Sensorineural hearing loss resulting from otosclerosis, meningitis, chronic otitis media, autoimmune ear disease, and trauma can be associated with partial or total obstruction of the cochlear scalae. Multichannel cochlear implantation may be difficult in a cochlea with an obstructed scala tympani. The purpose of this study is to determine the safety and efficacy of scala tympani electrode insertion.Study Design:
Retrospective chart review.Setting:
Academic medical center.Patients:
Eight children and adults with profound sensorineural hearing loss who underwent cochlear implantation with known scala vestibuli electrode array insertion were subjects for this study.Interventions:
Eight study subjects underwent implantation: five with the Nucleus 24RCS (Contour) device and three with the Nucleus 24M device.Outcome Measures:
Imaging findings, operative findings, and age-appropriate speech perception testing.Results:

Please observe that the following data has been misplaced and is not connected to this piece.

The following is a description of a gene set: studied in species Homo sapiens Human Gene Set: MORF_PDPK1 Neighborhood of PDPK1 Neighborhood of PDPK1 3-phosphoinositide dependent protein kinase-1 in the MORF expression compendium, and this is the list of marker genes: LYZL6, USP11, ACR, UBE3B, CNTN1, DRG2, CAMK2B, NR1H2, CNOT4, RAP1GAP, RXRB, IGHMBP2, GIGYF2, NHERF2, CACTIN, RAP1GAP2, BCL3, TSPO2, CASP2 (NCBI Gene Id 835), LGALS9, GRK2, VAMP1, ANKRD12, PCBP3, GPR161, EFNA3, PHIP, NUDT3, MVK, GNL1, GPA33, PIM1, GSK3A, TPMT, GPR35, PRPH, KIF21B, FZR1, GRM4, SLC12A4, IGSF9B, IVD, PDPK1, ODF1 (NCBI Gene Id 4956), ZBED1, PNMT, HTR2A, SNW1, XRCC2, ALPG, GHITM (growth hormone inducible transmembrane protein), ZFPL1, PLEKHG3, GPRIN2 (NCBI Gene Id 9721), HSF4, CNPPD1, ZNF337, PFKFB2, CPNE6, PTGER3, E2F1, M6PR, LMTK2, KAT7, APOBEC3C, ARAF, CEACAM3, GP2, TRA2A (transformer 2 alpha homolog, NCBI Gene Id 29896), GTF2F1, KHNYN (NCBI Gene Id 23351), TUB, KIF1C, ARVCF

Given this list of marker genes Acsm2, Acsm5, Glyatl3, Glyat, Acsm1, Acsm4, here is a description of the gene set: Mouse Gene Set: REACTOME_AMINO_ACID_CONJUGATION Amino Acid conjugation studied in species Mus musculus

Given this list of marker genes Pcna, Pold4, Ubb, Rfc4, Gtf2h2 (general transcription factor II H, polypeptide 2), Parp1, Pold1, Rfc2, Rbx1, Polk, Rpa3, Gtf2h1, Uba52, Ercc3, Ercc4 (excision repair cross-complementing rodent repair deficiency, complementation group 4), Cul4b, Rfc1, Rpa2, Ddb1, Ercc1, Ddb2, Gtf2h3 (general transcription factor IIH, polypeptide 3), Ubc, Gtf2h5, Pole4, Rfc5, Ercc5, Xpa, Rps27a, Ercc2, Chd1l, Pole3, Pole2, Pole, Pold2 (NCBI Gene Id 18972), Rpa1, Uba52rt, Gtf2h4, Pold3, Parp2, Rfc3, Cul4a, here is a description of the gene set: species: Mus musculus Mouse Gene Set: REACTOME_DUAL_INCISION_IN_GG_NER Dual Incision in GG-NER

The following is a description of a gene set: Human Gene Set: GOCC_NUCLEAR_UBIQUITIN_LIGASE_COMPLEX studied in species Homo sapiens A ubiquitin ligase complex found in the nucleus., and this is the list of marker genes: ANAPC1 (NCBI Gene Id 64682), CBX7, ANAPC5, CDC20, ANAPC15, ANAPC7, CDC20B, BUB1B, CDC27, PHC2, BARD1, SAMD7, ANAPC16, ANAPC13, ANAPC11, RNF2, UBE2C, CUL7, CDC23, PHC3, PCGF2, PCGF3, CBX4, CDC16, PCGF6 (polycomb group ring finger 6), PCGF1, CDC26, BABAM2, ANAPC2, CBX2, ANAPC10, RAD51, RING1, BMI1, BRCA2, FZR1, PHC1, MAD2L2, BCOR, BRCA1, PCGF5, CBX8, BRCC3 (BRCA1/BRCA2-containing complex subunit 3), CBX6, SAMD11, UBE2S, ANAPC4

All patients had full electrode insertion. Various obstructive patterns on computed tomography and magnetic resonance imaging were found, and there was a range of speech perception results. All but one patient improved based on age-appropriate monosyllabic word and sentence tests.Conclusion:
Scala vestibuli multielectrode insertion is a viable alternative when scala tympani insertion is not possible because of abnormal anatomy or anatomical changes secondary to disease or previous implantation. We will also present an algorithm of options for decision making for implantation when encountering cochlear obstruction and difficult electrode insertion.